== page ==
The reclamation design of four abandoned mine land (AML) features, located along the access road to Johnstown Inclined Plane and the proposed Sliver Park area, will be completed. The reclamation design will include: recapping a vertical mine shaft, installing a permanent bat gate over a mine entry, and stabilizing a rock highwall and an existing haul/access road. The future reclamation of the AML features will allow for public access to existing and proposed recreational trails as well as access for maintenance of the Johnstown Inclined Plane.
Hawk Run (Moshannon Creek/Osceola Mills Treatment Development)
The Susquehanna River Basin Commission (SRBC) will be assessing three areas of mining impact, which are thought to be the main drivers of abandoned mine drainage loading within the Osceola Mills area. The Hawk Run discharge and others which impact Sulfur Run by adding large amounts of acidity, iron, and aluminum will be reviewed and considered for treatment. As a result of the assessment, a plan will be developed convey the discharges to convey to a centralized treatment plant site near the Borough of Osceola Mills.
The Project includes the design of a water main extension for 13 residential homes in Beccaria Township. The extension has been requested by Beccaria Township residents due to concerns of onsite well degradation and poor water quality caused by abandoned mine lands. The water main will be extended along Cross Roads Boulevard for approximately three miles and along Utahville Road for approximately one-half mile.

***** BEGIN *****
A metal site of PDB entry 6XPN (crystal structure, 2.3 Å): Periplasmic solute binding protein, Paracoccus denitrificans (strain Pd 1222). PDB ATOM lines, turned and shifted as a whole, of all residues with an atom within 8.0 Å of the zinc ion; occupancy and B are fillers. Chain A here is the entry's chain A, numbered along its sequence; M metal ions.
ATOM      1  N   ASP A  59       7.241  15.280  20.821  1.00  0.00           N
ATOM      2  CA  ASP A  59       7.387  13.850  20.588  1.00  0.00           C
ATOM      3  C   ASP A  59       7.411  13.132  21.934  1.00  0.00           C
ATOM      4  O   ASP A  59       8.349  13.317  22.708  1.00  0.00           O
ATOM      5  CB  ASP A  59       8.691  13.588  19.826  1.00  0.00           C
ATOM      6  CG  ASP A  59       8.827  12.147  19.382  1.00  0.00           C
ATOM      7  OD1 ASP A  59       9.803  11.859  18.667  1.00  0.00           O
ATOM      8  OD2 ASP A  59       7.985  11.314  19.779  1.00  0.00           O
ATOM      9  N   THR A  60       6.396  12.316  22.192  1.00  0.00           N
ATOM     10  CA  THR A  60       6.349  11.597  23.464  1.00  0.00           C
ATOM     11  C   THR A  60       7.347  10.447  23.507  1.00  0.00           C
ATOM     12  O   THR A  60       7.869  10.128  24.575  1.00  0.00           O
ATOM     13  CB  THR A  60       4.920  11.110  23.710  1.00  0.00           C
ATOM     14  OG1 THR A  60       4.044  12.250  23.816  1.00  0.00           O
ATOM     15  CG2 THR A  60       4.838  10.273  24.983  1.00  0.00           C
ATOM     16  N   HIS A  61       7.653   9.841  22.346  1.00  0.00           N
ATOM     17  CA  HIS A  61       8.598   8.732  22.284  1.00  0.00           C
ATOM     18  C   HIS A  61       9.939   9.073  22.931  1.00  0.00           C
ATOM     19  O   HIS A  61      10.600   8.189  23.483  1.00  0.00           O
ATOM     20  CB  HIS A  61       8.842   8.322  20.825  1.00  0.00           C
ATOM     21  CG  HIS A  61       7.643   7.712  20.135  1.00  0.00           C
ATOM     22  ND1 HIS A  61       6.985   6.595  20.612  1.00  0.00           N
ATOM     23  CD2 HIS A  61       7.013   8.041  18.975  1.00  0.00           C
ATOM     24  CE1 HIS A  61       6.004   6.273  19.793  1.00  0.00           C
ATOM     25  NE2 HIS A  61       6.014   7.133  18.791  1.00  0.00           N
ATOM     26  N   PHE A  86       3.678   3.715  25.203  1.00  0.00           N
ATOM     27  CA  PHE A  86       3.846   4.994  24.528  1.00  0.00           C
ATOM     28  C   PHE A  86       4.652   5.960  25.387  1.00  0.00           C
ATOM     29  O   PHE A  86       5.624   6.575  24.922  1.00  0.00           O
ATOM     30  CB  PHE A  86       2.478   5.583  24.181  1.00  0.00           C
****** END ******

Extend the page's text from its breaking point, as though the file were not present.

Newton Southwest (MR7/MR8 Reclamation & Treatment)
To provide maintenance to the Morgan Run 8 passive treatment system necessary to continue effectively treating acid mine drainage (AMD) and to construct Morgan Run 7, currently an experimental passive treatment system, treating a partial flow of MR-7A, the primary AMD source. Construction of a full-scale system will be completed as a part of the Project to fully treat four separate AMD discharges impacting Morgan Run.
Robbins Hollow (Swamp Area PTS Rehab)
Routine maintenance of the Swamp Area passive treatment system will be performed to assure proper function of the system and continued treatment the Twomile Run, a Class A Trout Stream. The maintenance will include improvements to the access road, cleaning the collection and conveyance methods, replacing limestone in the drainable limestone beds, replacing and or patching liners and organic material in three vertical flow ponds (VFP), cleaning and deepening the treatment wetlands, clearing unwanted vegetation, and postconstruction monitoring.